Despite a setback which occurred during the auditing process, Yeo & Yeo CPAs & Business Consultants, a Saginaw-based firm, presented a mostly positive report to the Oxford Board of Education at its Oct. 24 meeting.
The audit covered the fiscal year ending on June 30, 2017.
The district was given an ‘unmodified opinion’ by the auditing firm, which showed the district had no material weaknesses, no significant deficiencies, and no questioned costs.
“It’s really important to understand that that’s a good thing,” said CPA Jacob Sopczynski, of Yeo & Yeo, who presented the audit report. “The district passed and it’s the highest level of assurance we can give.”
The fund balance for the general fund was $8.5 million as of June 30— showing a slight increase from last year’s balance.
Sopczynski said this fund balance was considered to be “healthy,” adding that it fell within the “15 to 20 percent of budget” range recommended for school districts.
According to the report, $56.1 million in revenue was brought into the district.
Of that amount, $46 million (82 percent) came from the state, $6.4 million (11 percent) came from local taxes, $2 million (4 percent) came from interdistrict sources, $1.5 million (3 percent) came from the federal level, and $82,500 (less than 1 percent) came from transfers.
On the expenditure side, the district spent $55.4 million, less than it took in.
As a result, the fund balance grew by nearly $800,000.
Instruction accounted for the largest portion of district expenditures at $33.8 million (61 percent). Other expenditures were supporting services at $19.3 million (35 percent), $1.3 million (2 percent) for capital investment, $487,000 for transfers out (1 percent), $295,633 (1 percent) for debt services and $16,389 (less than 1 percent) for community services.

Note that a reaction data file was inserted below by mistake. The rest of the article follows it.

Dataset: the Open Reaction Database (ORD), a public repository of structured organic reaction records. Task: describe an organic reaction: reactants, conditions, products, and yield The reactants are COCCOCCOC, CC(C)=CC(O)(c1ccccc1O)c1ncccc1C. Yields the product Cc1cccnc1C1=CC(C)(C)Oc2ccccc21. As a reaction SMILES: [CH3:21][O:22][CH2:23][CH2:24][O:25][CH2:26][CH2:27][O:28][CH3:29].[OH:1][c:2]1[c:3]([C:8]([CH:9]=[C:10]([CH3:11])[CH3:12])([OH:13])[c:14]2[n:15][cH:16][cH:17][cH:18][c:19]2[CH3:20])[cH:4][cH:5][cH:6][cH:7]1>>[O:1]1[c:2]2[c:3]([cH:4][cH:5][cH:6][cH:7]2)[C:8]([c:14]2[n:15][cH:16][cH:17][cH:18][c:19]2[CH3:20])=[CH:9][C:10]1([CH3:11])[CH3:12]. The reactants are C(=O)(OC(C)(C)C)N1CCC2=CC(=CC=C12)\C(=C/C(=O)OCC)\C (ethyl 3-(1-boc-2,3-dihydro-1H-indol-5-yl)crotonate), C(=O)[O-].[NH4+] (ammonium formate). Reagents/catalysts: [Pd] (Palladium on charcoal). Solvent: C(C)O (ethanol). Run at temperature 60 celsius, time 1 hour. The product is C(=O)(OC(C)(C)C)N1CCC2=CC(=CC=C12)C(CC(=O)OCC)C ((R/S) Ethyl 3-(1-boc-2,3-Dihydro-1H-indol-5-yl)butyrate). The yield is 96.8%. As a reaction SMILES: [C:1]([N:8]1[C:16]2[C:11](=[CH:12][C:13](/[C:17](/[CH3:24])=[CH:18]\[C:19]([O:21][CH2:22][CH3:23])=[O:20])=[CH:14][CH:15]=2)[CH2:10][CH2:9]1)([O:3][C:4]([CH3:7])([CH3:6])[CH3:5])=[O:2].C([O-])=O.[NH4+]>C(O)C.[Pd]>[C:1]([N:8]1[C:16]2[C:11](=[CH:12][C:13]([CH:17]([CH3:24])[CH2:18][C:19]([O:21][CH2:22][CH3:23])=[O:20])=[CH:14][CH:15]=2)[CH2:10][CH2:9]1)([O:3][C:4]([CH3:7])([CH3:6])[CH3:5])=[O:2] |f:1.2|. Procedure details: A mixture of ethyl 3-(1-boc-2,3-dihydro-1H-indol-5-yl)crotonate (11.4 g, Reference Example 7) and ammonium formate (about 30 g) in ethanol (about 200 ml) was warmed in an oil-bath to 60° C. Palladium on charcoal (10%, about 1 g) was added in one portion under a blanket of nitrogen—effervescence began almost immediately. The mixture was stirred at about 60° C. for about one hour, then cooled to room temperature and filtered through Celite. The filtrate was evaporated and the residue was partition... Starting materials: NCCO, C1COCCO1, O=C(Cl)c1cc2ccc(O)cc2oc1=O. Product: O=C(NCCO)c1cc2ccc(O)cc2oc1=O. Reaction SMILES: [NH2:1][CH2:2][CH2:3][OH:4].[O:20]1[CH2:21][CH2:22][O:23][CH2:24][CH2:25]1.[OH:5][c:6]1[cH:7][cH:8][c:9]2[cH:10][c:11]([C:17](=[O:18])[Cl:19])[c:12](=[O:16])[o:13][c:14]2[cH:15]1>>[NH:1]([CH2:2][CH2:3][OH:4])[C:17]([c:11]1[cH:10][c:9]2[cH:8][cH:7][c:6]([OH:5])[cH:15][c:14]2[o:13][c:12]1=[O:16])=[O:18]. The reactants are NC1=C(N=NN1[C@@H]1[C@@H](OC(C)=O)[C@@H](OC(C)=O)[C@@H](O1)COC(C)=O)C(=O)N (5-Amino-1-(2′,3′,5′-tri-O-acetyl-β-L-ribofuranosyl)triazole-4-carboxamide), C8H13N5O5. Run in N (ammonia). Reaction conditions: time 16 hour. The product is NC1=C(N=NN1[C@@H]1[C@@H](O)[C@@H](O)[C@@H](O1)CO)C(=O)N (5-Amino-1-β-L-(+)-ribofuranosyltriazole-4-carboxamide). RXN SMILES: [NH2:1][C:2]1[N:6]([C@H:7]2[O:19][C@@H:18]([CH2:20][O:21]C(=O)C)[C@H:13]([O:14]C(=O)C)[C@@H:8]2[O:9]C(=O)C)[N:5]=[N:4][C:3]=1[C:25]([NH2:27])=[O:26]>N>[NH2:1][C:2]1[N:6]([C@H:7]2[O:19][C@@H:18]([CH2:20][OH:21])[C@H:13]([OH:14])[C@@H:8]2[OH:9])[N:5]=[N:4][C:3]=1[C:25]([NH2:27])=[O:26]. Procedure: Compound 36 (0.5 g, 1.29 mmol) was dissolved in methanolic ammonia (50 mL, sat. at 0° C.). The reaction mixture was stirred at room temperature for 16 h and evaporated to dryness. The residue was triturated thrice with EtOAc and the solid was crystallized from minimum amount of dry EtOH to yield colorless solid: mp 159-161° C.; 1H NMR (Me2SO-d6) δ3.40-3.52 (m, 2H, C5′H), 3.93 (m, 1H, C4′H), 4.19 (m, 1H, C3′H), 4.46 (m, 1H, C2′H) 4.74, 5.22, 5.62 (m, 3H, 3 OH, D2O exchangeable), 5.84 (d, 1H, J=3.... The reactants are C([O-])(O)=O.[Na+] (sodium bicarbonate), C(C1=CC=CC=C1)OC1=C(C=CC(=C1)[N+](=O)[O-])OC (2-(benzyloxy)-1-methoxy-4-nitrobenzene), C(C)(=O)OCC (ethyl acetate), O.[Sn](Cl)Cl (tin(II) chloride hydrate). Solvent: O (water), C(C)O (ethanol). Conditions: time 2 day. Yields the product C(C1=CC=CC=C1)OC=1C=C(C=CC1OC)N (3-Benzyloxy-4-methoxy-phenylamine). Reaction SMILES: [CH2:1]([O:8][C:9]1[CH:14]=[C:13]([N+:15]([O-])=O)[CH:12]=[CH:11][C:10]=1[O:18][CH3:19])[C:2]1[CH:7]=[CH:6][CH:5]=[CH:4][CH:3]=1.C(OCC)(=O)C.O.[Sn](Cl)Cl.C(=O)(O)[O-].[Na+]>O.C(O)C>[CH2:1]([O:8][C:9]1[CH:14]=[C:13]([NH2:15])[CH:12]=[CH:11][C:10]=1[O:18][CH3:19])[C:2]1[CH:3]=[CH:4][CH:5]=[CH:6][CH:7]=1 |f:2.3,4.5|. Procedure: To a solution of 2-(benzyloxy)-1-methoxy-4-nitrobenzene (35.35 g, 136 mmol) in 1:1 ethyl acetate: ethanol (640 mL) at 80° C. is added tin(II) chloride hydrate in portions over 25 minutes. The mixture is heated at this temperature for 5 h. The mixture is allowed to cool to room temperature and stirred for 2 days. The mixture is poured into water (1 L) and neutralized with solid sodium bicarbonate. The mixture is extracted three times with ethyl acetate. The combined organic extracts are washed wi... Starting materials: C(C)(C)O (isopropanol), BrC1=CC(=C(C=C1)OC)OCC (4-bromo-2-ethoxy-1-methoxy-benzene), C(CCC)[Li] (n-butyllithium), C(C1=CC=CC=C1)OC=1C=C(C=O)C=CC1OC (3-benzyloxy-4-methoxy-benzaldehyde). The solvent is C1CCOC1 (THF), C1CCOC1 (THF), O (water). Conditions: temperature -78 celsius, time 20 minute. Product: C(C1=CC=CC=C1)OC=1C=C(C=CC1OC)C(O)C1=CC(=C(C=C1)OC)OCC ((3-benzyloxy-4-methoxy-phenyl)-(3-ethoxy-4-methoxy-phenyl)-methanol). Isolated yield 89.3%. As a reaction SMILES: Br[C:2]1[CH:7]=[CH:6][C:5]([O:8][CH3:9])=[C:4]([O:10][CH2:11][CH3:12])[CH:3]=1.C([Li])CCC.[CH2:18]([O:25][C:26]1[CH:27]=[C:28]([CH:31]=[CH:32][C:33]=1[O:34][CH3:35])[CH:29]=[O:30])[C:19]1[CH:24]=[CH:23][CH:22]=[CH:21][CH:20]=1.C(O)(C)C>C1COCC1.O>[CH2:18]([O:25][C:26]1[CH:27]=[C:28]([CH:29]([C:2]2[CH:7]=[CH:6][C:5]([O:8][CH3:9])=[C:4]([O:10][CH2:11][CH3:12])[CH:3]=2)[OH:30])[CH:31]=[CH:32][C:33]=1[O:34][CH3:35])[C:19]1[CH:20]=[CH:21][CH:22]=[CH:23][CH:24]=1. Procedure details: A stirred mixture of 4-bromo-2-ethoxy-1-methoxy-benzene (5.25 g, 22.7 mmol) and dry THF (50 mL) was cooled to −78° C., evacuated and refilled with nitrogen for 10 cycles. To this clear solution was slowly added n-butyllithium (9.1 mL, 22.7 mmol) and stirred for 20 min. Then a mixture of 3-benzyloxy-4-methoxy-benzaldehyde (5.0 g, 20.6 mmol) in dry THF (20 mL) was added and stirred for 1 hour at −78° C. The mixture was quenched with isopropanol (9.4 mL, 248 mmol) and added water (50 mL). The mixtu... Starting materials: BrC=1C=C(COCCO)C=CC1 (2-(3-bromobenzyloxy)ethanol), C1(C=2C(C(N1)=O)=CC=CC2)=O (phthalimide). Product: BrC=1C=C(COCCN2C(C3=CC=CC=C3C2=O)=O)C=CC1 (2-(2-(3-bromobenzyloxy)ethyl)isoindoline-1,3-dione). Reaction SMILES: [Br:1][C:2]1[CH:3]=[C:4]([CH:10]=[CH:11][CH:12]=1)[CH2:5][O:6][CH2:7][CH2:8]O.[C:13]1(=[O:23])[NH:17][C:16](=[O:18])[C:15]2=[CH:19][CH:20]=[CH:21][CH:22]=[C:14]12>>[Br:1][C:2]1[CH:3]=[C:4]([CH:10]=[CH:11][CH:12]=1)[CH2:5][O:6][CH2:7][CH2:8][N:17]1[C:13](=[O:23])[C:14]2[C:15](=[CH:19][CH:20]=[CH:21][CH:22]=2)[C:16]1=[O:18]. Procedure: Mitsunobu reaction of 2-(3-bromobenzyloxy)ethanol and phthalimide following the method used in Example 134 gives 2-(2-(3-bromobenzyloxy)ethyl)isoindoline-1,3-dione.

As of June 2017, the district had an enrollment count of over 5,800 full-time equivalent students– which showed an increase of over 200 compared to the previous year.
“This is pretty unique in the state of Michigan to see student counts going up like this,” said Sopczynski. “It means you’re doing something right here in Oxford. (The district seems) to have continued to grow thanks to the special programs (it) offers, like the Oxford Virtual Academy program and others.”
To further strengthen the district’s financial standing, Yeo & Yeo recommended the district improve its budgeting process.
While district budgets showed a 100 percent accuracy rate on the revenue side, there was a 99.5 percent accuracy rate shown on the expenditure side of the budget— a rate which could be improved, according to Sopczynski.
“When we evaluate the budget, some line items were over budget, some were under budget. Overall, (the district was) within an acceptable range but those functions in the budget need a little bit of tweaking and a little bit of advancement when it comes to the budgeting process,” Sopczynski said to the board.
Sopczynski also recommended that the district improve its timeliness of reporting and reconciliations during the auditing process—as the district had failed to provide necessary materials by one of the firm’s deadlines.
“(Yeo & Yeo) sets schedules for each district about a year ahead of time,” he said. “When we came out to do some scheduled preliminary work in June or July, there were some reconciliation things that weren’t done… That hurts us and that hurts the team here, too… It’s a matter of being prepared while we’re here… There were also additional costs having to come back a second time.”
According to Sopczynski, the firm incurs a 25 percent fee onto the district’s bill when there is a delay or rescheduling required during the auditing process caused by the district.
“If we know a year in advance about when something is due, how do we miss that big of a target,” Trustee Tom Donnelly asked.
President Dan D’Alessandro responded that he and Superintendent Tim Throne will look into what caused delays on the part of the district during the audit process and will set a plan in motion to prevent future setbacks.